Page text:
The pervasive presence and practice of racism in our society agitates my Vincentian heart. Cross Roads Anti-Racism Organizing defines racism as personal racial prejudice plus misuse of power by systems and institutions. http://crossroadsantiracism.org

I offer these learnings from my journey of resisting racism:

  • The 40 Days of Prayer documented the date that the first enslaved Africans stepped off a slave ship in Jamestown, VA. Slavery was institutionalized in colonized America on August 20, 1619 – 400 years ago.
  • The 1619 Project of the NY Times makes this fundamental declaration: “Our founding ideals of liberty and equality were false when they were written. Black Americans fought to make them true. Without this struggle, America would have no democracy at all.” https://www.nytimes.com/interactive/2019/08/14/magazine/1619-america-slavery.html
  • In The Color Purple, Celie wrote letters to God that articulate the strength and resilience of African American women in response to suppression and violence. Ms. Lynn Squires of the St. Charles Lwanga Center in St. Louis, MO describes her people as “chosen, royal, holy and called out of darkness,” but maintains that “St. Louis is stuck in a slave mentality with socio-economic structures that divide and gun violence in the streets.”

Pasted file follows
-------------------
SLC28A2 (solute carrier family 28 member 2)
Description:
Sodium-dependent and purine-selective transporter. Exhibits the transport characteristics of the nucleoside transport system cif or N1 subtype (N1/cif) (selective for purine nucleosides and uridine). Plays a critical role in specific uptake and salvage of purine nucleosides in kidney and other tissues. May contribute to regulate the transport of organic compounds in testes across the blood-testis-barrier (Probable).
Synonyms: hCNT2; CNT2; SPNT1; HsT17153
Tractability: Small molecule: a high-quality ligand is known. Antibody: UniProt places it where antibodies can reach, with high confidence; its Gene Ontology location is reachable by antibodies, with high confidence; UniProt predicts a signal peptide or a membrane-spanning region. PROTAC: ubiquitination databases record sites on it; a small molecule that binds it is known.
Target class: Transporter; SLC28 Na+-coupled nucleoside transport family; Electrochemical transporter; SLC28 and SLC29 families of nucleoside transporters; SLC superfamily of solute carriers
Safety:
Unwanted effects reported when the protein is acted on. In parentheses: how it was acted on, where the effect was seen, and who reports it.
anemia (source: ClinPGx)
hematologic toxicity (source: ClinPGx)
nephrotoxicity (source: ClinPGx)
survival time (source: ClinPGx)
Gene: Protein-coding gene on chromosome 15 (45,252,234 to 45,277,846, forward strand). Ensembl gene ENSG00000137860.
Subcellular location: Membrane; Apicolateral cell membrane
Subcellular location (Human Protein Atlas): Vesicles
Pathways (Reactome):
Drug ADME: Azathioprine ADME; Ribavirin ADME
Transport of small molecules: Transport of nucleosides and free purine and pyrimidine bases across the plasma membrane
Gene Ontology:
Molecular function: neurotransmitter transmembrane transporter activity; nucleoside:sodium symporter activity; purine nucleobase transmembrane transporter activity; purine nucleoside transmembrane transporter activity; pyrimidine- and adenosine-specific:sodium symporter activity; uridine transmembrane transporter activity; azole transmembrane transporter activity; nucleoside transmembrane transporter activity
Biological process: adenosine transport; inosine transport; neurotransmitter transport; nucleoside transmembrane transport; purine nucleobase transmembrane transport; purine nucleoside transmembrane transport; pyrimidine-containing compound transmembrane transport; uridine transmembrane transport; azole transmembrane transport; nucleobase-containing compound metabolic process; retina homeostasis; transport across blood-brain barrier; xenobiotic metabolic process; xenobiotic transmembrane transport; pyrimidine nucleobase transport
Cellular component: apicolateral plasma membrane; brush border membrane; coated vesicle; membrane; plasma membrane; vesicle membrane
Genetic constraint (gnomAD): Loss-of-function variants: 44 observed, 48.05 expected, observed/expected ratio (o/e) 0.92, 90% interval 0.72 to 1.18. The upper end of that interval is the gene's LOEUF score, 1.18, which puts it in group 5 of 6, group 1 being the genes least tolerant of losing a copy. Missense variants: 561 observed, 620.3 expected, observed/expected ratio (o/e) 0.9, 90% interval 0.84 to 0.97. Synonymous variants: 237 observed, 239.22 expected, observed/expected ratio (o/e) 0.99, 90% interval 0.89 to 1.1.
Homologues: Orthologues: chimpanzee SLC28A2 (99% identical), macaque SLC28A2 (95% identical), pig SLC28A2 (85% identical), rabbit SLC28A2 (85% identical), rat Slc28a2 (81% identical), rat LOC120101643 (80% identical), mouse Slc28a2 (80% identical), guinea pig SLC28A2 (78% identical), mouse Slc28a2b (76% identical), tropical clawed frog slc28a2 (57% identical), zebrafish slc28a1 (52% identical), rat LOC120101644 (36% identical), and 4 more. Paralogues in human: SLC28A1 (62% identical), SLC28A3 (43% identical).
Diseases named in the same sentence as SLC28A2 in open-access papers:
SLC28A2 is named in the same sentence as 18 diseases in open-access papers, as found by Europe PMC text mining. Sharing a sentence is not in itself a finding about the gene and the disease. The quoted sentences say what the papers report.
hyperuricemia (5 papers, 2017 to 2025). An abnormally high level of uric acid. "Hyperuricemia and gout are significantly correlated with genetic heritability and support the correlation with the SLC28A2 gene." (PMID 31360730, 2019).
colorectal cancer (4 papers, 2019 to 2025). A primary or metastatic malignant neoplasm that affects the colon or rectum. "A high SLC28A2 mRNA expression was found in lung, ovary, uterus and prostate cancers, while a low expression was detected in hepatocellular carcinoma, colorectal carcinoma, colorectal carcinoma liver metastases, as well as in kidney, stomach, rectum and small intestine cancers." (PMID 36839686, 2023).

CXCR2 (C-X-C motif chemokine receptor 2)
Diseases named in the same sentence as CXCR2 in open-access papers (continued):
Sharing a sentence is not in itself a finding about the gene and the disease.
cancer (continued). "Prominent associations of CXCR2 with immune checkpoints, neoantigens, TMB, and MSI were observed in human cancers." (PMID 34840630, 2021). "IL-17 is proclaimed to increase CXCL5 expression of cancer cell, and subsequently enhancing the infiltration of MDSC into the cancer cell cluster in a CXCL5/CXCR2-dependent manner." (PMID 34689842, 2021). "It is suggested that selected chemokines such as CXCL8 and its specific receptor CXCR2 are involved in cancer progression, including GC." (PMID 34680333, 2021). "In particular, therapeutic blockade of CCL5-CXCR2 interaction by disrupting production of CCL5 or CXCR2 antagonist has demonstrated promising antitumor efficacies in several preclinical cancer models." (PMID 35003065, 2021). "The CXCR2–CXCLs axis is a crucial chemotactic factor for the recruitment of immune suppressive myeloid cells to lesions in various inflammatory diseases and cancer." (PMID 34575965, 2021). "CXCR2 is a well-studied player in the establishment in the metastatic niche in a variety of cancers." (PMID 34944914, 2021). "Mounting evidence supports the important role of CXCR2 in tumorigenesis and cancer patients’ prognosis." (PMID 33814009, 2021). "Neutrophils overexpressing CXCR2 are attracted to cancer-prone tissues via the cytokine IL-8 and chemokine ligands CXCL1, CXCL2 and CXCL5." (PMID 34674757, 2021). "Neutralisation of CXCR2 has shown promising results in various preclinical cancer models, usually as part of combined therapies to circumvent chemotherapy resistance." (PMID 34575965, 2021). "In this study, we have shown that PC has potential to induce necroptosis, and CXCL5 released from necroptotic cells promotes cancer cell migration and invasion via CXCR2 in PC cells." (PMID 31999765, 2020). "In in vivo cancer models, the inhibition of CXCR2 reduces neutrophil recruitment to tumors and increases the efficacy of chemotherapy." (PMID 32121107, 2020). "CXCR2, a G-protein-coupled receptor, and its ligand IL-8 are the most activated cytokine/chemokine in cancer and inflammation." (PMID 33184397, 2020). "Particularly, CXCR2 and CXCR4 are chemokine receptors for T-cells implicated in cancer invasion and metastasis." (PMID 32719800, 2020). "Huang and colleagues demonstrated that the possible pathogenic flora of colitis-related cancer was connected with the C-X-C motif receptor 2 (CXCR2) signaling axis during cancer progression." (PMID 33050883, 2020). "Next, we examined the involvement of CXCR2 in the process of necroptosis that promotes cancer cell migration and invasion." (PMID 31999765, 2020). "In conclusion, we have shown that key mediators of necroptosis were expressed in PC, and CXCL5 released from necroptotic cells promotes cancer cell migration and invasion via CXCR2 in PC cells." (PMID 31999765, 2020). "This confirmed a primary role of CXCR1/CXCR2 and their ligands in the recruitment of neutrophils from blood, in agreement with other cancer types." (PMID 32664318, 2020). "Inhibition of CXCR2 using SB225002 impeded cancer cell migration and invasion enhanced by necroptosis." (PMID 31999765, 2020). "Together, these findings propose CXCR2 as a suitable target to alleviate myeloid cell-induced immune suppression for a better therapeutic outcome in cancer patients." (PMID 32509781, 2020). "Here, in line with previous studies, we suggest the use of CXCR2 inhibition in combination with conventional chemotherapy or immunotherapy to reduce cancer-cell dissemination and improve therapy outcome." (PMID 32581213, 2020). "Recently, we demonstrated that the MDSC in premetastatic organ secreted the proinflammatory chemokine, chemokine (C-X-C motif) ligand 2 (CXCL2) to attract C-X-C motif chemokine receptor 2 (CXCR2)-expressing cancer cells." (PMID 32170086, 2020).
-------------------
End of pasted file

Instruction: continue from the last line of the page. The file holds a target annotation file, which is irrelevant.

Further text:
• “White” became a legal term in the late 16thcentury when indentured Europeans and enslaved Africans united in resistance to the ruling class, according to Jacqueline Battalora in Birth of a White Nation. https://www.youtube.com/watch?v=riVAuC0dnP4
  • Peggy McIntosh describes white privilege as “an invisible package of unearned assets that I can count on cashing in each day but about which I was meant to remain oblivious.” (“White Privilege: Unpacking the Invisible Knapsack” www.nationalseedproject.org)
  • The Diversity Awareness Partnership offers four steps for white allies to better understand race and racism:
    • Have conversations about whiteness in white spaces.
    • Ask people of other races to hold you accountable for your words, behavior and education.
    • Not only be okay with making mistakes but actively create spaces for dialogue wherein mistakes are valued as steps toward learning.
    • Listen to experiences outside of your racial identity and believe them. https://dapinclusive.org

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